“For students, what does it mean for their graduate requirements? Maybe their research will have to be adjusted,” she says.

“We need some kind of global thinking on what research is going to look like over the next year or two.”

Continued support for non-pandemic research

While new and enhanced funding is being made available for COVID-19 research, she says it’s important to also maintain support for other research endeavours.

“COVID-19 will be a big focus of research for a long time but there is still other research that needs to happen that won’t be COVID-19 related. We need funding to also be available for this.”

That’s a point NSERC President Alejandro Adem addressed in an April 30 email message to the council’s research community: “Indeed, I want to take this opportunity to strongly emphasize that all NSERC research projects are important to our agency,” he wrote. “Most of us work on research topics that have no direct bearing on medical countermeasures, yet they are of fundamental value to our society, country and planet and we will continue to work with the natural sciences and engineering community to provide the support all of you expect from us.”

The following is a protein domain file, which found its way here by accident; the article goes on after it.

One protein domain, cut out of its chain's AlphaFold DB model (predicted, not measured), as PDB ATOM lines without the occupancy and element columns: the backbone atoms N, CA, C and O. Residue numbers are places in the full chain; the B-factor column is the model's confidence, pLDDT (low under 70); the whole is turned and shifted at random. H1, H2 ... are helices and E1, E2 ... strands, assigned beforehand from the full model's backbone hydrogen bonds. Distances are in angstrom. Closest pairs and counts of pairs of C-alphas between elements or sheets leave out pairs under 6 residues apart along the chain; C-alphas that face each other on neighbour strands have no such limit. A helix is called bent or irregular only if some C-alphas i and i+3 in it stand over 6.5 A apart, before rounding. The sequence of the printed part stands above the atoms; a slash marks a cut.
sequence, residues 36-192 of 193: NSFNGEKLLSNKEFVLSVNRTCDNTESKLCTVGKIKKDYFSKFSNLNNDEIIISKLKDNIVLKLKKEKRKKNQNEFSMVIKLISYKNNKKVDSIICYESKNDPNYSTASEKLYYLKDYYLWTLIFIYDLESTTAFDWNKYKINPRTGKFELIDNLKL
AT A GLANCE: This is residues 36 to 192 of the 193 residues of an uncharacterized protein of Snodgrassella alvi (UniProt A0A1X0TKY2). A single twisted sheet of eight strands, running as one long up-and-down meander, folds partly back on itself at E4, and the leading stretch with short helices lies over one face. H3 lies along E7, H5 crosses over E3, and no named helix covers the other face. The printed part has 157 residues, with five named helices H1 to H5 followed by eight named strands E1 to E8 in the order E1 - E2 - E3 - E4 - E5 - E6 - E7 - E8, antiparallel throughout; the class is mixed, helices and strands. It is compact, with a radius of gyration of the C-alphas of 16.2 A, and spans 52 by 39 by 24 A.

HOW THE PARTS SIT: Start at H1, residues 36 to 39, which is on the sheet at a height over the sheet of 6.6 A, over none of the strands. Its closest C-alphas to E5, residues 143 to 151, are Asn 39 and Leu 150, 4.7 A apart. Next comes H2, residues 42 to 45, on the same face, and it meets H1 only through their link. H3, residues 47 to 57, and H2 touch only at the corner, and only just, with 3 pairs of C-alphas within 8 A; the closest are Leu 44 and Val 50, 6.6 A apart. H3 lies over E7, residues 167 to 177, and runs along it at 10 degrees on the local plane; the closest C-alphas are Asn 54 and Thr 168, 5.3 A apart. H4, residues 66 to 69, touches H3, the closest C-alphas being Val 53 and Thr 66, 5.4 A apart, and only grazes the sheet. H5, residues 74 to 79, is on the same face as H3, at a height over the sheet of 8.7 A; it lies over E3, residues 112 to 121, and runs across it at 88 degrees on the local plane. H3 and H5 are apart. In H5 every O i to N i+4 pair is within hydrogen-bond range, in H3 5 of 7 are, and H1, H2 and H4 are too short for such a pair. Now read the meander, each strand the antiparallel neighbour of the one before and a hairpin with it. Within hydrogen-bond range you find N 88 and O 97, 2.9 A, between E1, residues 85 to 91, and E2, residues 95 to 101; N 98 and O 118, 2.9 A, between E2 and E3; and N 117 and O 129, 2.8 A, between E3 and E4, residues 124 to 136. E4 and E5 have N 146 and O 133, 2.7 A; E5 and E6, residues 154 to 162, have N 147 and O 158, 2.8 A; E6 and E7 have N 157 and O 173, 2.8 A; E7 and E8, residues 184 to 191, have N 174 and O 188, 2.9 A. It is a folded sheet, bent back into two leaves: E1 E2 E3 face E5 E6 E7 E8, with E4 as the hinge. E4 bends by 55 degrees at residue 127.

In terms of funding targeting COVID-19 research, Votta-Bleeker says it’s important to take a broad approach. Everyone needs to “be mindful that we are knee deep in this pandemic and we are all feeling it,” she says. “We will be feeling the bio-psychosocial impacts for a long time and research will be needed around these implications as well.”

“This is going to be a far-reaching pandemic that will need far-reaching research that brings different lenses to it beyond the vaccine and treatments focus.”